Going North (Hardcover)

By Janice N. Harrington, Jerome Lagarrigue (Illustrator)

Farrar, Straus and Giroux (Byr), 9780374326814, 40pp.

Publication Date: September 8, 2004



An African American family becomes a new kind of pioneer

Leaving behind Big Mama, loving relatives, and the familiar red soil and cotton fields of Alabama, Jessie and her family are going north to Nebraska. They are pioneers searching for a better life, one with decent schools and jobs. But traveling through the segregated South is difficult for an African American family in the 1960s. With most public places reserved for "whites only," where will they stop to get gas and food?

Lyrical free verse and evocative paintings capture the rhythm of the road and a young girl's longing as she wonders: Will I like it there? Will I like the North?

About the Author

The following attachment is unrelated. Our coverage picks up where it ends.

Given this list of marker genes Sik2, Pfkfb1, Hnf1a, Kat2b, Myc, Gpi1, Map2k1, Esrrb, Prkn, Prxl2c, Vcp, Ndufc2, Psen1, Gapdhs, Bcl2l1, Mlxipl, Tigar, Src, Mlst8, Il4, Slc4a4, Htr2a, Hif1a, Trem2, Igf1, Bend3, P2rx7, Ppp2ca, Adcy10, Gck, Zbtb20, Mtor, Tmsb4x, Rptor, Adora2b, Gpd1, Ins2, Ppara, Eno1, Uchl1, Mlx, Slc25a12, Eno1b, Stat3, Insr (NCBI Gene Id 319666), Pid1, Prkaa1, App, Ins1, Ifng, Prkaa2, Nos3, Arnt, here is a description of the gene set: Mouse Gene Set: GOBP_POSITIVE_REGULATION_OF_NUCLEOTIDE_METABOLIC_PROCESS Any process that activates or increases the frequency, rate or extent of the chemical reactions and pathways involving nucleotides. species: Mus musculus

Janice N. Harrington is a children's librarian and professional storyteller. Going North is her first children's book. She lives in Champaign, Illinois. Jerome Lagarrigue received the Coretta Scott King / John Steptoe Award for New Talent for his illustrations for Freedom Summer by Deborah Wiles. He lives in Brooklyn, New York.

Praise For Going North

"Gorgeous . . . The impressionistic, color-rich paintings are as warm and expressive as the lyrical story." --Starred, Kirkus Reviews

"In subtle, cadenced poetry, Harrington brings close the stark realities blacks faced in the segregated South. Lagarrigue's paintings beautifully capture the family scenes...in soft-edged, thickly brushed strokes that heighten the powerful emotions in Jesse's words - the nostalgia, the worry, and the bittersweet hope about a promising new place."
-- Starred, Booklist

"Lagarrigue's paintings are...powerful and well-suited to Harrington's somber, poetic narrative voice. A solid choice for readers." -- Starred, School Library Journal

"Harrington's...attention to detail deepens the symbolic resonance of the family's journey. Lagarrigue's deeply hued, soul-stirring landscapes escort the family...together, text and illustration offer an almost tangible embodiment of the regrets that accompany leaving and the anticipation of better things to come." -- The Bulletin for the Center of Children's Books